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Everything posted by Jeep_Dog

  1. Work with them. Give the Mrs a smile that you are taking care of the "cute furry" things. Perhaps make their life completely luxiously by feeding them. - or - If ya, got a mouse and ya want it gone, but you ain't got the guts, it keeps vacating your cache night and day, enough to drive you nuts, pick up the phone, leave the mouse alone, It's time you made a stand. For a fee, I'm happy to be, Your no-mouse man Dirty Deeds, Done Dirt Cheap
  2. Try this link : Compass Listing. A word of caution - make sure you look for one with the 4WD feature. Oh, and refer to the manual to ensure you calibrate it for your area - electronic versions can be waaayyyyy off.
  3. Untrue. If they really wanted to "bury" you for good, to ensure you are forever forgotten - they would Waymark you instead.
  4. I'd much rather the effort be put into the cache itself. I believe doing something to make your cache stand out and be memorable is a good thing.
  5. I find armchair caches of any type in poor form. If I had a puzzle cache like the one described, I doubt I would let non-find caches stand as a "found it" log. Now, if there was a "solved this puzzle!" log, then I'd be quite content with the geniusly face stat given to a fellow cacher. As has been pointed out by others in this and doubtless thousands of other discussions, claiming finds on a cache that one has not physically found does cause angst, disgruntlement, woe, concern, and in the worse cases inconvenience to other cachers. In my opinion, it cheapens the activity. That being said, I think my opinion along the lines of "so and so did this or that" is worth my time and finger pointing (well, I'm not perfect, as I realize that I can think of one case where a slippery slope type of situation got my attention and quite forcefully state my opinion). Yes, 9Key, I agree with you that this case is a slippery slope. Why does it bother you? Is it because that it seems to you that a find is not just a smiley? Sometimes, to some of us, there are certain caches we are quite proud to have on our list, and obviously went through great pains to log certain caches? If so, then I wonder why the personal email a few years back in a similar cache case where a similar opinion as the one you stated here as that you deemed as "unreasonable and emotional?"
  6. Since the beginning of 2009 in China there are some restrictions on the use of GPSR, among them one can not use them for mapping land use and in addition, any maps loaded into memory can only be of one's own country. If thses are violated, the user's GPSr taken. edit - translated for you, loco.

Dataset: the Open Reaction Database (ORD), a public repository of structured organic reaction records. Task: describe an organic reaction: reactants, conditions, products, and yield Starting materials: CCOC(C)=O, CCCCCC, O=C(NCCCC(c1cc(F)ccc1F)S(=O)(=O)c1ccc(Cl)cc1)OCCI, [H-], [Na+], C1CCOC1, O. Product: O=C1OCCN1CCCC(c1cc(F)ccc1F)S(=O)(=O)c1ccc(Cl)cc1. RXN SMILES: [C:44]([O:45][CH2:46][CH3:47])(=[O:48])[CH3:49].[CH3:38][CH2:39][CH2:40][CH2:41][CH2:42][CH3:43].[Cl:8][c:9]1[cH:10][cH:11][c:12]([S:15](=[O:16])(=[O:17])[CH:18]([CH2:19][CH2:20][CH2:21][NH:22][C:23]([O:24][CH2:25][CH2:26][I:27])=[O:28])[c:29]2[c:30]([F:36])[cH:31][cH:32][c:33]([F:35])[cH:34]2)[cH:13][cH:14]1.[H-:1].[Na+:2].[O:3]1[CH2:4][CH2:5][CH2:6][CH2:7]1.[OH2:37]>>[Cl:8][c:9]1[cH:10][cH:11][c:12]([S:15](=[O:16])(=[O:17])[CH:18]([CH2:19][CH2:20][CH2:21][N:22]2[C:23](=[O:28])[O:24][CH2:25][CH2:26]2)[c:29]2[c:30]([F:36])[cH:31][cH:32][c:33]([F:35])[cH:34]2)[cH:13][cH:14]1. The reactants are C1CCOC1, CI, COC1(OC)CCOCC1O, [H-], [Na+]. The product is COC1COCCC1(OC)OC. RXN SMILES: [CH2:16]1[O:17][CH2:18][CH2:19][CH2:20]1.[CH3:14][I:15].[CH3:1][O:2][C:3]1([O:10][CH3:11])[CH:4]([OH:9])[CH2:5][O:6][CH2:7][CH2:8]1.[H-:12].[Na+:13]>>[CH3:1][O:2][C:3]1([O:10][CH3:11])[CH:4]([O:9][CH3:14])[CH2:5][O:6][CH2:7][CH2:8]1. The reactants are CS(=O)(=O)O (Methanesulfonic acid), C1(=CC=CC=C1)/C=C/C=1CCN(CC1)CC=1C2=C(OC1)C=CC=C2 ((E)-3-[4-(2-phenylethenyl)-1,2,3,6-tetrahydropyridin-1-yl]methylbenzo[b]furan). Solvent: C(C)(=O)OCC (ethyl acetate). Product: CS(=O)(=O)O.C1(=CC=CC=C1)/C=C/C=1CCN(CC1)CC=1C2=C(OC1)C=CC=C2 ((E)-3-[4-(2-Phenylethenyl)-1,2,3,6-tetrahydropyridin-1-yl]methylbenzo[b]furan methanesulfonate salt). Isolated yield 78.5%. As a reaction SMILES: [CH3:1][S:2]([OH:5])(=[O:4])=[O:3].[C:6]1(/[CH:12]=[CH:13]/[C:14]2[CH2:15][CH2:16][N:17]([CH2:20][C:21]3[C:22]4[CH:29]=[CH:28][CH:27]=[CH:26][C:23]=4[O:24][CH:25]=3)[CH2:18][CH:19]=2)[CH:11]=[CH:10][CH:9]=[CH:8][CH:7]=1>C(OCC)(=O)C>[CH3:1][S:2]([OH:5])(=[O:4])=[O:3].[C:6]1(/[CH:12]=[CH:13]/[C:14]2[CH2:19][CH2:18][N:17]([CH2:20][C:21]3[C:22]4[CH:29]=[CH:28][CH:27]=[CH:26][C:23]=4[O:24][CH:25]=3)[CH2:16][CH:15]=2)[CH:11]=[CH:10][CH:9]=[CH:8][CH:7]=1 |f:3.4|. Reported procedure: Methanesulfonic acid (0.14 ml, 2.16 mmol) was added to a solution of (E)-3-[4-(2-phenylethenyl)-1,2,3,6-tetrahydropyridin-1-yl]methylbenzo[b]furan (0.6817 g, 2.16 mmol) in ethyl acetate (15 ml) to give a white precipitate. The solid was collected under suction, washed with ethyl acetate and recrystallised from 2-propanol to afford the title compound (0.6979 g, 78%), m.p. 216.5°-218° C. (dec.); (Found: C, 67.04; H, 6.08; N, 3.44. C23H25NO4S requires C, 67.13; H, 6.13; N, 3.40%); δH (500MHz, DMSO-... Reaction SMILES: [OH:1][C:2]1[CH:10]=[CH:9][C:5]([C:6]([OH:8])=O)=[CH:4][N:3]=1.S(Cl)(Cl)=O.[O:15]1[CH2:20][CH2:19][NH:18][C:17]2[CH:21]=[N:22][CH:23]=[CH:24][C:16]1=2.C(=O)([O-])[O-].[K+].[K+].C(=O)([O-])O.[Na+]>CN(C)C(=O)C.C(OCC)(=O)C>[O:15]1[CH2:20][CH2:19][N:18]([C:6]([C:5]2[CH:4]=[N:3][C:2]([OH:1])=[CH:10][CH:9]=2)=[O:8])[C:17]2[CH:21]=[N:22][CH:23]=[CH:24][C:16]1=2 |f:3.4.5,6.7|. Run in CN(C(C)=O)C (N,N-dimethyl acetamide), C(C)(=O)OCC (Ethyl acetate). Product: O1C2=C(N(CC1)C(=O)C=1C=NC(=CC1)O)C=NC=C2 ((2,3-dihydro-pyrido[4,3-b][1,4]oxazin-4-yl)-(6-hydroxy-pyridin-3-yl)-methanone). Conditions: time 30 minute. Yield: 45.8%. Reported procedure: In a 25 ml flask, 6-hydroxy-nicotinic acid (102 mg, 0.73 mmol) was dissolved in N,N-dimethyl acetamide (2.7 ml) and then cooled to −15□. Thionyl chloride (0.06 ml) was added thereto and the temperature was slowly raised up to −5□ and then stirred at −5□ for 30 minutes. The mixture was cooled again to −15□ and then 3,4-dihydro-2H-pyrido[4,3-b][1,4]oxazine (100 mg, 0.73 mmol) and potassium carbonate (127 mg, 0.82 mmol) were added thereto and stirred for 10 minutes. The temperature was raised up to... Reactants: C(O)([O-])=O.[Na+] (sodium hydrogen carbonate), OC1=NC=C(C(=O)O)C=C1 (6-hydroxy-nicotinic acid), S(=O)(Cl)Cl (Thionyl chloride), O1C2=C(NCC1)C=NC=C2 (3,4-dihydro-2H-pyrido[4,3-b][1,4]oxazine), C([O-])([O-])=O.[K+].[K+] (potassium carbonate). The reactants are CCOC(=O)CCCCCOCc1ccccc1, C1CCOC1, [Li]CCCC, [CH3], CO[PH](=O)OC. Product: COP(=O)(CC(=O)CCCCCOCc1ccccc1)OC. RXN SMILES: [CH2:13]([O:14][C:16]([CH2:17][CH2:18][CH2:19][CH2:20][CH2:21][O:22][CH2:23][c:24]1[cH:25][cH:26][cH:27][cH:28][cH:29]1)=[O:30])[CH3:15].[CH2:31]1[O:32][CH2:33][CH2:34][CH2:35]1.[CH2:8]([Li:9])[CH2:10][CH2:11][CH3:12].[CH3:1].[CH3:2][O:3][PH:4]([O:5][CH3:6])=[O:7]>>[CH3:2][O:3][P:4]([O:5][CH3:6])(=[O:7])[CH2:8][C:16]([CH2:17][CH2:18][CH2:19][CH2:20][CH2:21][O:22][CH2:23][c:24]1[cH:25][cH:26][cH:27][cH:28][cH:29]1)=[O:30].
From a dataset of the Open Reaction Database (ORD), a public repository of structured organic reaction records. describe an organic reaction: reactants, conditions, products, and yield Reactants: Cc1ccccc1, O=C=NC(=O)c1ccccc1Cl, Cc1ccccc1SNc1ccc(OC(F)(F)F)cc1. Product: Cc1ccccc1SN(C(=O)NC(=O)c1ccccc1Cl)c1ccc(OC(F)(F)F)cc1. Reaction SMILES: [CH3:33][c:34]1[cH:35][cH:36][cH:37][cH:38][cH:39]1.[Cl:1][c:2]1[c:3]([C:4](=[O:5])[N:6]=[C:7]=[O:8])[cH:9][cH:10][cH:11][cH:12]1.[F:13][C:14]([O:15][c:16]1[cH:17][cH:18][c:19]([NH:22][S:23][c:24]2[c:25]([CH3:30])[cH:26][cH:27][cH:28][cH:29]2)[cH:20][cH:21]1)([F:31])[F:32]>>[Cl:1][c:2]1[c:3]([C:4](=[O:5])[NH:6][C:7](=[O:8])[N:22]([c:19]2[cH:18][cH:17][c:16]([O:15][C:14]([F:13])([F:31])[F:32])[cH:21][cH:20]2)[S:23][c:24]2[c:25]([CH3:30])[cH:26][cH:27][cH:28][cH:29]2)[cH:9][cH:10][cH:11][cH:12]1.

7. So, let me get all of this straight. The theory here is that, for example, this cache with 198 finds "brings me more karma" than this cache with 18 finds? I'm not convinced that's the kind of karma I really care about. Fine. I've computed my "karma." It is 1.71. Uh... once again I find myself wondering "so what?" As others have already pointed out, from my very limited geocaching experience, the kind of "karma" as suggested here is the kind that net many micros in less-than-interesting places (just because a location can have a cache doesn't mean that it should have a cache), caches that have a lot of DNFs before the cache is verified by the owner, caches that are "replaced" before they are ever found, and finally caches that finally do get verified as "missing" are never replaced, just archived. Based upon my observations (again, albeit rather limited experience compared to some), I'm not sure this "karma" number has anything to do with true karma. Might as well just call it ratio of "number of finds on my caches to the number of finds which I've made."
  8. This was found near Three Rivers, NM. Good thing we were golfers, otherwise we may have been trespassing...
  9. Because I like to live on the edge, man.... Like that last one of yours that I found in SD? Yeah, that one. Total rush, man, opening that lock'n'lock. Nearly wet myself.
  10. Riffster - The cache is in my car trunk. What, you wanted the chain delivered at the next event? I'll go back and get it, if I can. The elephant was a bit tired, so had to take 'im back to the zoo after getting the can. I can still log it as a find still, right?
  11. DEE EN EFF Cos I'm DNF I'm Dynamite DNF And I'll win the fight DNF I'm a power-load DNF Watch me Explode!!! I'm dirty, mean and mighty unclean I'm a bad cacher Public Enemy Number One Understand So lock up your micro And lock up your ammo can Lock up your multi And run for your life The man is back in town So don't you mess around DNF oi oi oi DNF oi oi oi DNF oi oi oi DNF oi oi oi